Sunday, August 05, 2007

screen capture using Cinelerra

Unfortunately, capturing video live into Cinelerra CVS is broken, as of 1/21/2009. However! I tested it out and Cinelerra CAN capture screen activity directly to the timeline! This is a really nice feature.

The basic steps are:
1) go into Preferences -> Recording
2) select the destination File Format and whether you want to capture audio, video or both
3) set Audio In prefs (TwosComplement and keep your sample rate low!)
4) set Video In prefs (MPEG4 worked for me)
5) set Record Driver to Screencapture (set size of captured frame here and FPS)
6) apply your changes
7) press "r" for record and you'll see the Cinelerra Video In box popup with the active display
8) click the record button, which is the red, round button next to Transport: and you'll start recording as noted by the Position
9) click the stop button, which is the white square button next to Transport:
10) select your insertion strategy (I left mine at "Paste at insertion point"
11) click the green checkmark or just hit enter to accept and paste your captured video

If you click the "Monitor Video" radio button, you'll see the part of the screen to be captured.  If you have dual monitors, note that you can pan the area of the desktop that you can record by click-dragging the desktop area within the "Monitor Video" window.  I stumbled upon that undocumented feature.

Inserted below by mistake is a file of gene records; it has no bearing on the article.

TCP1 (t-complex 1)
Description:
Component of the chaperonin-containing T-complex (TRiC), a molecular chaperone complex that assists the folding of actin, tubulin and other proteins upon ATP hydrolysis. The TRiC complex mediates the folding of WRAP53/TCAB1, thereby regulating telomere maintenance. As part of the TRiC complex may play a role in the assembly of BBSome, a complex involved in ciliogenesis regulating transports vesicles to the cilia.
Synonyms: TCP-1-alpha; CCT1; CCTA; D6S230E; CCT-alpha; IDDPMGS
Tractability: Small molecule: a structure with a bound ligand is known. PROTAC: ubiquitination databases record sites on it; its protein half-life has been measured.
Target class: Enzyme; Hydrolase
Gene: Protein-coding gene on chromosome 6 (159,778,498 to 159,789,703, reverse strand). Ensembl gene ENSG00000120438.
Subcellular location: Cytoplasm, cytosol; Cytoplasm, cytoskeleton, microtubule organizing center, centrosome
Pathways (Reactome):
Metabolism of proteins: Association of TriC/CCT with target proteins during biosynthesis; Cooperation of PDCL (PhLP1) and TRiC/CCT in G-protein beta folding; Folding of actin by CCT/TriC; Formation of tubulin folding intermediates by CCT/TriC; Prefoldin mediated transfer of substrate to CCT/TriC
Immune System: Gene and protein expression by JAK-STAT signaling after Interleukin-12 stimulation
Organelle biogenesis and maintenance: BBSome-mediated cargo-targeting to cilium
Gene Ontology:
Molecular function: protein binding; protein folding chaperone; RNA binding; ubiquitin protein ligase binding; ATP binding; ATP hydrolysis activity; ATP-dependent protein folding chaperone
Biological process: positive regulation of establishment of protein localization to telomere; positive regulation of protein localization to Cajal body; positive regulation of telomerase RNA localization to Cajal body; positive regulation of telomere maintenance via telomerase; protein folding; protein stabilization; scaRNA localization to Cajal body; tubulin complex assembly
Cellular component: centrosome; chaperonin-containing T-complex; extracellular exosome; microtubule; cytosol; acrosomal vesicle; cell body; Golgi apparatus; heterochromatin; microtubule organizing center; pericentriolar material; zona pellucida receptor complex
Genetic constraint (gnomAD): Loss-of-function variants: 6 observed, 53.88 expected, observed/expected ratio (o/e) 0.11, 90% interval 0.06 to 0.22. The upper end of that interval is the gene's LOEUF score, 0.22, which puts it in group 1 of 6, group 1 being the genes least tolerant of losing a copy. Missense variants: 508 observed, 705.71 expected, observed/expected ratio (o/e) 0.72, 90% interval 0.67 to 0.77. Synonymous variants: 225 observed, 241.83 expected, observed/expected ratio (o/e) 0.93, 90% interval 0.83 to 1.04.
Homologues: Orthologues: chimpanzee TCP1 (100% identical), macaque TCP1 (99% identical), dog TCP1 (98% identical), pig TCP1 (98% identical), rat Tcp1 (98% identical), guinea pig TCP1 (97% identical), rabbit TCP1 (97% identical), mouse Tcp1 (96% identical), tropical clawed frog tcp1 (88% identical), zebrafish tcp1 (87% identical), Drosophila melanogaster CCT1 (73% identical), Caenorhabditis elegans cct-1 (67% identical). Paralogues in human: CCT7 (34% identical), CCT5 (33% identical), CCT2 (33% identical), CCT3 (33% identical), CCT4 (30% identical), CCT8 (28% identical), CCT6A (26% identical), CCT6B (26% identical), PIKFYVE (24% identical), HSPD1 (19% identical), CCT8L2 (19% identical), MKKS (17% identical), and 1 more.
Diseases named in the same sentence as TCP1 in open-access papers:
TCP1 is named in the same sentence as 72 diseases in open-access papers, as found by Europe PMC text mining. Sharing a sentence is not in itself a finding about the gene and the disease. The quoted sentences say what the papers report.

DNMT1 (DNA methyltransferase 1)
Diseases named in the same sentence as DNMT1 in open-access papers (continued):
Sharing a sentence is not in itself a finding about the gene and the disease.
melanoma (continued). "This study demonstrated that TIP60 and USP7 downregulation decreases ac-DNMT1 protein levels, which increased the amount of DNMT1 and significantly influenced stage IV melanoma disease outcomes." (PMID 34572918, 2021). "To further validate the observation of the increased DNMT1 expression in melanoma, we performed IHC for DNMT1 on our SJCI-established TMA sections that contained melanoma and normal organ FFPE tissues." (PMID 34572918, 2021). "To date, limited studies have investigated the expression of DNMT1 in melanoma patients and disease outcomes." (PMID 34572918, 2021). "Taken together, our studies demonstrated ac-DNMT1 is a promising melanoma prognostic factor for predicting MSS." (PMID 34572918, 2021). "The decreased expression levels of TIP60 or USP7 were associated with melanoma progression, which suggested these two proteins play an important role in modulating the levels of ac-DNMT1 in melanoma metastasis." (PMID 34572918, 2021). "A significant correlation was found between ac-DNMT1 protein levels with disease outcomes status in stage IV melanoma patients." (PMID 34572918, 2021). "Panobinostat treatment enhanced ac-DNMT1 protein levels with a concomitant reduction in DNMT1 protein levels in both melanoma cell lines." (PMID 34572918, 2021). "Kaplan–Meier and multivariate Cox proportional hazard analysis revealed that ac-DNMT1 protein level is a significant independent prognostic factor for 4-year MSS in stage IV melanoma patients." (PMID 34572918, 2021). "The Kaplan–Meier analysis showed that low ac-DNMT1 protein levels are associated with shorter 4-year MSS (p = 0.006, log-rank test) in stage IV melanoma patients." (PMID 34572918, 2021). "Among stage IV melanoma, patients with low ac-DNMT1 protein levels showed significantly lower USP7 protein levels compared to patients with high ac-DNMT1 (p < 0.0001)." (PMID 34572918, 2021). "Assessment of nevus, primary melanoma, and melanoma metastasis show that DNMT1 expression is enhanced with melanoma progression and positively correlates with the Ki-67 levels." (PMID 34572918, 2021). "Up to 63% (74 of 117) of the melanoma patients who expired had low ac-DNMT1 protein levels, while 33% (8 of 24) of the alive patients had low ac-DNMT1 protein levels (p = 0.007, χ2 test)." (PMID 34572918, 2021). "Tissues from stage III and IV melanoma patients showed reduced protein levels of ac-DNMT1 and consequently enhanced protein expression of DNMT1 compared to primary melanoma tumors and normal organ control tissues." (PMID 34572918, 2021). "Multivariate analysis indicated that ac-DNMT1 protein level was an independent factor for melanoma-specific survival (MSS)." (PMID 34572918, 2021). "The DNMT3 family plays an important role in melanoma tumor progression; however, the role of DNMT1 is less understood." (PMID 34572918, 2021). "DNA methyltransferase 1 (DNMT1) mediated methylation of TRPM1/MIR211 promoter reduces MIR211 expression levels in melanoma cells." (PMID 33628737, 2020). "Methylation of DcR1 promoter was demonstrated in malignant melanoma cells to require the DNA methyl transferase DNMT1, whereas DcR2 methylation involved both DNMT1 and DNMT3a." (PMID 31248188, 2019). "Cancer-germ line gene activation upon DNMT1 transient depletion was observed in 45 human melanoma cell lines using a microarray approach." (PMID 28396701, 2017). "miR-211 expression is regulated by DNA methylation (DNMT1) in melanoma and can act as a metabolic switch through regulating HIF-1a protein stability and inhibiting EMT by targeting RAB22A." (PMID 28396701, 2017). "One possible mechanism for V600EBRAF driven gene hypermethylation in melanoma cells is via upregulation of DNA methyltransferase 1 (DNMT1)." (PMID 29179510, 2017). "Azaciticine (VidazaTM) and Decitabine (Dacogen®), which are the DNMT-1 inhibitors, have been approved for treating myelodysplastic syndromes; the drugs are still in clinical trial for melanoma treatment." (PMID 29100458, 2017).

The resolution of captured video is proportionate to the speed of your system overall. Thus, faster CPU, high-speed memory and striped hard drives help get you screen captures that are larger in resolution and smoother in playback. But there are other things than hardware upgrades that you can change in Cinelerra in order to increase the relative smoothness of your video capture. By "relative smoothness", I mean decreasing video frame drops and clipped audio samples.

For better performance, do the following:
- record using a lower audio sample rate (22Khz or below)
- record to an uncompressed video format. RGB/RGBA works well for me. I do this because compressed video formats like MPEG4 tend to hog CPU power and thus contribute to video frame drops. Your final output will most likely be a compressed format, so the uncompressed format will only be an intermediary that you will discard. Be careful with uncompressed formats, though! Five minutes of video sucked up about a gigabyte of disk! :)
- limit your mouse movements while recording. Try to use keyboard shortcuts to open, close and move windows

Here's a video of the process:


John Graves said...

Do you know how to get Cinelerra to capture the mouse pointer? I see in your video you can't see the mouse... Any ideas?


Cacasodo said...

Yes..I came upon that as well. In Fedora, I ended up turning on Orca "Assistive Technologies". Orca will display a vertical and horizontal bar kind of like an inverted crosshairs. Not the best solution, but at least it gives your viewers an idea of where to look.

Also in Fedora, under System -> Preferences -> Assistive Technologies -> Mouse Preferences, there is an option to "Show position of pointer when the Control key is pressed". That might work, too.